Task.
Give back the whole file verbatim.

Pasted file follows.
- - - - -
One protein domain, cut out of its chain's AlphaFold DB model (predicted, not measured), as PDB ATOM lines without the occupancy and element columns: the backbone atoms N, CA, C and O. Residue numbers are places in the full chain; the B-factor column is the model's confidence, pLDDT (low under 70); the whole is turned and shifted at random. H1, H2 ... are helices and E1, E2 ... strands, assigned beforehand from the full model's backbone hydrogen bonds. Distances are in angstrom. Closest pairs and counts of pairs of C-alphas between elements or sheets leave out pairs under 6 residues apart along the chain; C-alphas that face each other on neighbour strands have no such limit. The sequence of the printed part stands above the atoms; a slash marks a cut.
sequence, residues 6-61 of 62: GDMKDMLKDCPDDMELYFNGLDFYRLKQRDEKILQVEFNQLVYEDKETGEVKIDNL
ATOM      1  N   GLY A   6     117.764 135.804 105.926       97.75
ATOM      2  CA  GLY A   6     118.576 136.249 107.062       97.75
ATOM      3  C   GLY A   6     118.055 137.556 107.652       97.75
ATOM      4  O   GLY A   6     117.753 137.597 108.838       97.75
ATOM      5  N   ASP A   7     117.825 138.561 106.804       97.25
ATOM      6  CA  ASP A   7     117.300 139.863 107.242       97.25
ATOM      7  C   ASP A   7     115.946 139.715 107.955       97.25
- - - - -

One protein domain, cut out of its chain's AlphaFold DB model (predicted, not measured), as PDB ATOM lines without the occupancy and element columns: the backbone atoms N, CA, C and O. Residue numbers are places in the full chain; the B-factor column is the model's confidence, pLDDT (low under 70); the whole is turned and shifted at random. H1, H2 ... are helices and E1, E2 ... strands, assigned beforehand from the full model's backbone hydrogen bonds. Distances are in angstrom. Closest pairs and counts of pairs of C-alphas between elements or sheets leave out pairs under 6 residues apart along the chain; C-alphas that face each other on neighbour strands have no such limit. The sequence of the printed part stands above the atoms; a slash marks a cut.
sequence, residues 6-61 of 62: GDMKDMLKDCPDDMELYFNGLDFYRLKQRDEKILQVEFNQLVYEDKETGEVKIDNL
ATOM      1  N   GLY A   6     117.764 135.804 105.926       97.75
ATOM      2  CA  GLY A   6     118.576 136.249 107.062       97.75
ATOM      3  C   GLY A   6     118.055 137.556 107.652       97.75
ATOM      4  O   GLY A   6     117.753 137.597 108.838       97.75
ATOM      5  N   ASP A   7     117.825 138.561 106.804       97.25
ATOM      6  CA  ASP A   7     117.300 139.863 107.242       97.25
ATOM      7  C   ASP A   7     115.946 139.715 107.955       97.25